My husband and I have Blue Cross Blue Shield of Oklahoma as our health insurance provider. Now, some of you may have groaned when you read that since BCBS isn’t known, by some, as being the best provider.
Then again, some of you may have cheered because you absolutely love BCBS, and you wouldn’t leave your health benefits in some other provider’s hands, so to speak.
If you haven’t been living under a rock, you’ve probably heard about parents demanding autism benefits from health insurance companies. Just Google “autism health insurance”, and you’ll get 1.5M pages to check out.
Have fun with that!
Now, if you have been living under a rock, and I suggest getting some therapy for that little problem, you may not know what “all the fuss is about”.
Again… not every child on the spectrum, like my son, qualifies for medicaid because, according to some parents, their children are denied for “not being autistic enough”.
So, the “fuss” is this… in order for our children to thrive and succeed in life, they need speech, occupational, and even physical therapy to help them along. And these required therapies cost big dollars. Upwards of $1,000 a week for some families.
For some, these therapies won’t be a lifelong requirement; for others, they will.
Can you imagine shelling out $52,000 a year for essential medical treatment? Some folks don’t even make that in a year!
Imagine those families who are already financially strapped… y’know those folks who are barely making ends meet, yet, they’re paying exuberant out-of-pocket expenses because insurance companies won’t cover behavior therapy.
In the past two years, 6 states have passed laws requiring this coverage, and in some cases, costing as much as $50,000 a year per child.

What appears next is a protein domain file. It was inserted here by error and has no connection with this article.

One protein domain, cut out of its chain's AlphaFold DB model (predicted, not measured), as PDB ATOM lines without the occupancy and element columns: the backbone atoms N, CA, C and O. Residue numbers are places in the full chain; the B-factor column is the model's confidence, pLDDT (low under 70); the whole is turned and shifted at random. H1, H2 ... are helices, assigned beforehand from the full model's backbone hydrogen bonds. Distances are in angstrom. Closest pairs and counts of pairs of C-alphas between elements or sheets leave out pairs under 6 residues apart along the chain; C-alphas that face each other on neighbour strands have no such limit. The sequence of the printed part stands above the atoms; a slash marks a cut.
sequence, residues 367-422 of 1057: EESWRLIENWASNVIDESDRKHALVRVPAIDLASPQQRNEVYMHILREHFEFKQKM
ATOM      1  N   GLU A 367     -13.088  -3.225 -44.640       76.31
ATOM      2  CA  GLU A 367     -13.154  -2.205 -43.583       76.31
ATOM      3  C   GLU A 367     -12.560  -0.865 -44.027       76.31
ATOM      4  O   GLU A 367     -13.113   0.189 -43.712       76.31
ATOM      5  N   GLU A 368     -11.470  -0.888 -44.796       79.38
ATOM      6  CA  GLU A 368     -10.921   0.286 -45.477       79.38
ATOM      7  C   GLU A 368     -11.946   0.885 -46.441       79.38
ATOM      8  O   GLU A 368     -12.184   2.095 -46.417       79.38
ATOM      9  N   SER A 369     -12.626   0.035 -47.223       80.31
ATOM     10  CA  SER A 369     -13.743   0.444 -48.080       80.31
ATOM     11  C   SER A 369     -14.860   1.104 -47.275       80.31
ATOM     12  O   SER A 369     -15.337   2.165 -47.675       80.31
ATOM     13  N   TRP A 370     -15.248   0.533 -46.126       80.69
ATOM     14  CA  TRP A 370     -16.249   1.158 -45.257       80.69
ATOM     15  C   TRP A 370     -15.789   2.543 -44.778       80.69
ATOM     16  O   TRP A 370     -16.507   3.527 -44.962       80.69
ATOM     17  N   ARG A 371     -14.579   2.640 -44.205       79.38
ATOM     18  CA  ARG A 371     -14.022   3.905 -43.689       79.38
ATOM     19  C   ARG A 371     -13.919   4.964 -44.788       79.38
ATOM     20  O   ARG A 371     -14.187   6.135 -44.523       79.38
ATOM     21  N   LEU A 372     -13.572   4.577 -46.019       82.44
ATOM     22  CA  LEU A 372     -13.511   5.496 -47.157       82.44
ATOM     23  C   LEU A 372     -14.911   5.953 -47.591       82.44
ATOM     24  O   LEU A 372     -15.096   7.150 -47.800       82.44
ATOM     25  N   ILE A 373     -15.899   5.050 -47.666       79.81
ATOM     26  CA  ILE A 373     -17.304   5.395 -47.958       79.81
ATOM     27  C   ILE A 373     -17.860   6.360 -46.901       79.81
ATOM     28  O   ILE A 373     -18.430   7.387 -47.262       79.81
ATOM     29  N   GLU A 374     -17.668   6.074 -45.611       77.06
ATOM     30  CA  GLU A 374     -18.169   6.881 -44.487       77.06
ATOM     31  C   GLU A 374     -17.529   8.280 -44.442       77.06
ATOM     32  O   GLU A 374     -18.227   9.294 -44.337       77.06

Welcome aboard… Texas, Pennsylvania, Arizona, Florida, South Carolina, and Louisiana.
Now, a lot of people are against these mandates because they feel that they’ll be forced to pay higher premiums because of these laws.
Funny, how these same folks don’t say boo when their tax dollars are used to ensure that criminals get three squares a day, rehabilitation and therapy, and a solid education.
Anyhoo, let’s get back to Oklahoma.
Last year, Nick’s Law (OK’s autism bill which would provide insurance coverage for the early diagnosis testing of autism and medications until the child reaches age 21.) was blocked by the House’s committee chairman who refused to give it a hearing.
While the House is over there twittling their thumbs, we forge ahead.
Here’s some good news…
Blue Cross and Blue Shield of Oklahoma announced in December that autism spectrum benefits will be provided in 2010.
A BCBS overview provided to The Edmond Sun by Cooksey’s office states the autism benefit rate increase will be 0.22 percent to the entire block of business, or a 2.1 percent increase in the child rate.
BCBS benefits beginning at birth would end on a child’s sixth birthday. The annual maximum benefit is $25,000 and the lifetime maximum limit is $75,000. This benefit includes evaluation and management procedures, speech therapy, physical therapy and occupational therapy.
Wow! Way to go, BCBS!
Should conventional health insurers provide coverage for all, or should we hold firm to the old way of doing things by continuing to deny people in need?
What are your thoughts on the matter? Oh, and why do people keep running over a string a dozen times with their vacuum cleaners… only to reach down, pick it up, examine it, then put it down to give the vacuum one more chance?
**While you chew on that for a spell… here’s some tune-ich to keep you company. ;-)**